A new report from the Institute for the Future of Work argues that policymakers need a better framework for understanding the risks automation poses to job quality beyond just the threat of job losses.

The report, “Reframing Automation: A New Model for Anticipating Risks and Impacts,” is part of the Institute’s Pissarides Review into the Future of Work and Wellbeing, funded by a grant from the Nuffield Foundation. It offers a taxonomy of six types of automation: displacement, creation, augmentation, intensification, telepresence, and matching.

According to the report, automation is commonly seen as simply replacing human labor. However, the authors argue automation should be understood as a series of design choices that can transform work in a variety of ways, with different impacts.

While displacement threatens job losses, other types of automation like intensification and low-discretion augmentation can reduce autonomy, skills utilization, and job quality even as workers remain employed.

For example, the report explains how algorithmic management tools used by some firms aim to reduce employee discretion, codifying work processes in ways that allow less experienced workers to be hired at lower wages.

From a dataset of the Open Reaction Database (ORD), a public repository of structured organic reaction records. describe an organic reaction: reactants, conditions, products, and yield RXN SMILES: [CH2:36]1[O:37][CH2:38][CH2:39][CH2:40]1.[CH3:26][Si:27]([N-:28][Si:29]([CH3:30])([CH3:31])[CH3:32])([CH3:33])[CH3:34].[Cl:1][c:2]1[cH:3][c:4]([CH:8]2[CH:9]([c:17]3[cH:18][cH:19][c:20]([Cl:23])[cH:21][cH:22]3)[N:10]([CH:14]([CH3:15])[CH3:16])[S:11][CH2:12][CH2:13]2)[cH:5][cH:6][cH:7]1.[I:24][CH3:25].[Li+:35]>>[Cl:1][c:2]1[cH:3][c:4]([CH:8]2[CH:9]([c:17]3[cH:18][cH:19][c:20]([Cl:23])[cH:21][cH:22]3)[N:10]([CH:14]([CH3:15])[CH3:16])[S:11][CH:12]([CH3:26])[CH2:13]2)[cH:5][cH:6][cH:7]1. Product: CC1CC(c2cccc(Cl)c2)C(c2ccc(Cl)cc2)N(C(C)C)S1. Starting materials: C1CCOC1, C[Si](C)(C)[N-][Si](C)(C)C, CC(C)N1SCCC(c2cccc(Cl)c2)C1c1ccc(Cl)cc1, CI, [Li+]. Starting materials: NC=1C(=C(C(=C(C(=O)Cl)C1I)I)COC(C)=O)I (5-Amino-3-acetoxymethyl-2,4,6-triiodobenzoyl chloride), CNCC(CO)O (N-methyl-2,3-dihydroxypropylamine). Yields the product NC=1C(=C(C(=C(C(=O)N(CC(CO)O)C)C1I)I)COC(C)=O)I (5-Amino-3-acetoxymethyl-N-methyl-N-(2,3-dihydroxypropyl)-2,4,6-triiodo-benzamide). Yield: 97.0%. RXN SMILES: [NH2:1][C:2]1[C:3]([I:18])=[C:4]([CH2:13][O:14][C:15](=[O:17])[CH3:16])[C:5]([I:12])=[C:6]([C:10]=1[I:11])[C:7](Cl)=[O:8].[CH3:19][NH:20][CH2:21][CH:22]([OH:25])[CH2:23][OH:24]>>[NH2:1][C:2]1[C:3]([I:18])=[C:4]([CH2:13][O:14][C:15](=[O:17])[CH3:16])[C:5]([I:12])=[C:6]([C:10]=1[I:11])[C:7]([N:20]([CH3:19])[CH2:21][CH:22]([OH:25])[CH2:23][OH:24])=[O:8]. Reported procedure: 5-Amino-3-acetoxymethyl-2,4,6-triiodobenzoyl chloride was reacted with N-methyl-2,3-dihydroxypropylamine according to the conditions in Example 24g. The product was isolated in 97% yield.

The report also highlights how technologies enabling remote work can lead to work intensification and constant connectivity rather than flexibility.

According to the authors, policymakers tend to focus narrowly on preparing workers for displacement through retraining programs. But regulating technology’s impacts will require a more nuanced understanding of how automation can degrade job quality in multiple ways.

The report argues that different groups experience the impacts of automation unequally. For instance, roles dominated by women or minorities may be more likely to see declining autonomy or intensified demands.

By delineating automation’s varied impacts, the new framework aims to identify better interventions to ensure technology contributes to social progress and shared prosperity.

The report is available to download here.